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Why Open Source Software Sucks – Software Simplicity Isn’t Simple

Posted in Programming and Software Development, Technology by engtech on December 06, 2007

Programming Tips

Aside: Hosted software would be something like Gmail, while installable software would be something like Outlook. WordPress.com is hosted software by Automattic, but it is also available at WordPress.org where you can download it and install it yourself where ever you want.

There are a few “internet rockstars” in programming circles, and most programmers who read blogs will have heard of Joel Spolsky (one of the few people who writes entertaining tech books) and 37signals (the guys who made Ruby on Rails and Basecamp). The guys at 37signals recently wrote a post about how they prefer creating web-based software that they host vs software that a user would have to download and install themselves because it is so much easier for the software developer. When you don’t have to release your software into the wild you have so many less things to worry about: different operating systems, memory performance, installation dependencies, hardware dependencies.

“You have to deal with endless operating environment variations that are out of your control. When something goes wrong it’s a lot harder to figure out why if you aren’t in control of the OS or the third party software or hardware that may be interfering with the install, upgrade, or general performance of your product. This is even more complicated with remote server installs when there may be different versions of Ruby, Rails, MYSQL, etc. at play.”

Joel looks at his stats and points out that if he didn’t provide installable software then he’d be out of business, because it accounts for 80% of his revenue compared to hosted software.  He also makes a great point that software that people are willing to buy is software that solves a gnarly problem, IE: it deals with complicated stuff. Any other kind of problem can be solved by free software because its uncomplicated enough that one guy in his mom’s basement can churn it out over a weekend.

“The one thing that so many of today’s cute startups have in common is that all they have is a simple little Ruby-on-Rails Ajax site that has no barriers to entry and doesn’t solve any gnarly problems. So many of these companies feel insubstantial and fluffy, because, out of necessity (the whole company is three kids and an iguana), they haven’t solved anything difficult yet. Until they do, they won’t be solving problems for people. People pay for solutions to their problems.”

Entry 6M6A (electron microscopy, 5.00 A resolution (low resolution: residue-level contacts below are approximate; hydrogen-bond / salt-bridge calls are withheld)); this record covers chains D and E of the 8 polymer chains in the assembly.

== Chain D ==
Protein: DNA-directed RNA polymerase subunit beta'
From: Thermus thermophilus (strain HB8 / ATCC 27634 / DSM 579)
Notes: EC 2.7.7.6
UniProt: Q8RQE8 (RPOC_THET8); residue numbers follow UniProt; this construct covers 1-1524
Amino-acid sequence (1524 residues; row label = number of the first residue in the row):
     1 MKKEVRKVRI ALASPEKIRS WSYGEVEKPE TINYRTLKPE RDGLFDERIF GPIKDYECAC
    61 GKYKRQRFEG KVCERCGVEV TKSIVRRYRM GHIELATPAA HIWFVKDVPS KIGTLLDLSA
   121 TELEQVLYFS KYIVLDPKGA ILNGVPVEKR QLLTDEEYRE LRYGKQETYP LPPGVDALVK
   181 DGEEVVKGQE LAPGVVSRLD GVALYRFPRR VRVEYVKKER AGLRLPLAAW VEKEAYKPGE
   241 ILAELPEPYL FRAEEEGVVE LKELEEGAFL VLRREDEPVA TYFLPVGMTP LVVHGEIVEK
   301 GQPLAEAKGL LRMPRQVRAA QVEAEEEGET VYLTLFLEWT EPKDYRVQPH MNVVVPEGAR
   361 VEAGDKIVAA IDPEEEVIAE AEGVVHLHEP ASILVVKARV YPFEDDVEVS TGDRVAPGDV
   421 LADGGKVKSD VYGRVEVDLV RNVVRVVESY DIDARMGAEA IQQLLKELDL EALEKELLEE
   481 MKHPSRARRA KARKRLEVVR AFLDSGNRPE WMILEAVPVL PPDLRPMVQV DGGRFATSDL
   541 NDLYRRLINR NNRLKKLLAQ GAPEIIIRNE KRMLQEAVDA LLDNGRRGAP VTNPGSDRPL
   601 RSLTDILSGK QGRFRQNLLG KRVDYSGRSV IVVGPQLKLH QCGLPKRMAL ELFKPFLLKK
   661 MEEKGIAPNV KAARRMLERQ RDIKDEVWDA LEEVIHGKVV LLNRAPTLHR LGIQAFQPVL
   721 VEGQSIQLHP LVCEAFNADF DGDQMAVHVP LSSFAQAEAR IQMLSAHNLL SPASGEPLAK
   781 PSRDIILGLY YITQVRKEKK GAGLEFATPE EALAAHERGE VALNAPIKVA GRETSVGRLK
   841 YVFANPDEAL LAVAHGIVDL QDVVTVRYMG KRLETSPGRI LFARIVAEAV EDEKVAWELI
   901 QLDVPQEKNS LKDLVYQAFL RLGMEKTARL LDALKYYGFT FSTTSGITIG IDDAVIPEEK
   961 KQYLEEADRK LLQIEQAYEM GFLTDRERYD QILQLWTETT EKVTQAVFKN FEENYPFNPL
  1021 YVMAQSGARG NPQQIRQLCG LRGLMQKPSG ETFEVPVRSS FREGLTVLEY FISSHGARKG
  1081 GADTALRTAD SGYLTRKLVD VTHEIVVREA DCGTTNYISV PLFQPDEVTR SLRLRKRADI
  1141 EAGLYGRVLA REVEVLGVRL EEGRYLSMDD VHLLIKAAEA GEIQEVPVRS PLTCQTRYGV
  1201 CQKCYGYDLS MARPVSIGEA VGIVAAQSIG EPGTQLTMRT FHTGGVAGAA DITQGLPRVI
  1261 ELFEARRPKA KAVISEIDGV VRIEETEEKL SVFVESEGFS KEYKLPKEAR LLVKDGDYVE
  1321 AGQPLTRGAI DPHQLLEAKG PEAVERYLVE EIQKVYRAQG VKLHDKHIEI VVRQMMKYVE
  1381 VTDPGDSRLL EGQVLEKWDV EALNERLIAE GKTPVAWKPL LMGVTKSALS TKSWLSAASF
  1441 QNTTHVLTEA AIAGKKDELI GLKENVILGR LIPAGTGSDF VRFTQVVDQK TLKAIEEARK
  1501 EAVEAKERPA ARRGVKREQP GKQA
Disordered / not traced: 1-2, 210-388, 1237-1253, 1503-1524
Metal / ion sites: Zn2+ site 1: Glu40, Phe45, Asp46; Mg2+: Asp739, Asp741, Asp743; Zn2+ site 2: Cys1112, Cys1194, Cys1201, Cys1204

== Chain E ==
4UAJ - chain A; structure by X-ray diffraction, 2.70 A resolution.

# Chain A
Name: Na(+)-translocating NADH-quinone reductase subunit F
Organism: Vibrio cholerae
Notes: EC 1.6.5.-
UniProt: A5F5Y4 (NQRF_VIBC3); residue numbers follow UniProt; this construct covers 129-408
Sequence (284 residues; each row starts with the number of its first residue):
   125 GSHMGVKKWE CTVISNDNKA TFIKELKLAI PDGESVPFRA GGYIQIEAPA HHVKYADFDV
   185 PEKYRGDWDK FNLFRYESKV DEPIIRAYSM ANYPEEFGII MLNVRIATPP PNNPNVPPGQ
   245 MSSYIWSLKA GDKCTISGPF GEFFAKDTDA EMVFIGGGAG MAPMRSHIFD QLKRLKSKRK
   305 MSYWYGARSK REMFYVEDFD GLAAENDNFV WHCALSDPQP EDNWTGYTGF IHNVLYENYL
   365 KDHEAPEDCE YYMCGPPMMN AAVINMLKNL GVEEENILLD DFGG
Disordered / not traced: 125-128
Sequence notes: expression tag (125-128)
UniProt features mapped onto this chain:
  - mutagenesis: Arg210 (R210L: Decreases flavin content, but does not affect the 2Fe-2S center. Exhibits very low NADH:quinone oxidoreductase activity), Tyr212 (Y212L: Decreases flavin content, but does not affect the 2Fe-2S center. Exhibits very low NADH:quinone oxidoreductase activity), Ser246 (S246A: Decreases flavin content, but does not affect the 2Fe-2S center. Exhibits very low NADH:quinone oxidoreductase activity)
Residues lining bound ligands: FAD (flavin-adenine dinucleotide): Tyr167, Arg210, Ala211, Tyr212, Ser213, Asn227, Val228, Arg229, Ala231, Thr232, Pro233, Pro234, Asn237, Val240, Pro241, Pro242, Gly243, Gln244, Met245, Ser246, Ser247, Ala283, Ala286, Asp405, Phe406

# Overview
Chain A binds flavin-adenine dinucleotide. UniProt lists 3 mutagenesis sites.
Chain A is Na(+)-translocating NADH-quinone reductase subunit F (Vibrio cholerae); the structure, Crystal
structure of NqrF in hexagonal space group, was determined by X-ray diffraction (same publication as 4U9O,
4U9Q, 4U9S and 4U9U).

But he then follows through with a great point that the gnarly problem that 37signals’ applications solve is the problem of design. 37signals might be building fluffy Ruby-on-Rails Ajax sites, but that’s beside the point of the problem they’re really solving: how to design a great looking user experience that makes people happy.

I think this draws a great parallel to what’s wrong with free software: it’s created to scratch a certain itch, and that’s usually all it does. Compelling user interface? Joy to use? Nope, it solves the original programmer’s problem and that’s about it. And before you get all uppity that I’m attacking open source software, let me clarify that I’m talking about the open source software I create.

The problem is two-fold: I have a natural tendency to over-complicate things and I have trouble sharing the customer’s pain (stepping away from the code, and seeing how a stranger would view the end result). Jeff “Metal” Atwood asks “When was the last time you even met a customer, much less tried to talk to them about a problem they’re having with your website or software?”

This hit me last week when I sat down with another engineer to show him an internal tool I was building for him. He started poking a usage case that confused him. It wasn’t in the spec, and it didn’t follow the way he thought of the flow. It was an artifact of the internal data structures I was using that I was exposing to the user. This happens too often. It’s the opposite of opinionated software [1]: pushing the decision making on to the user. [2]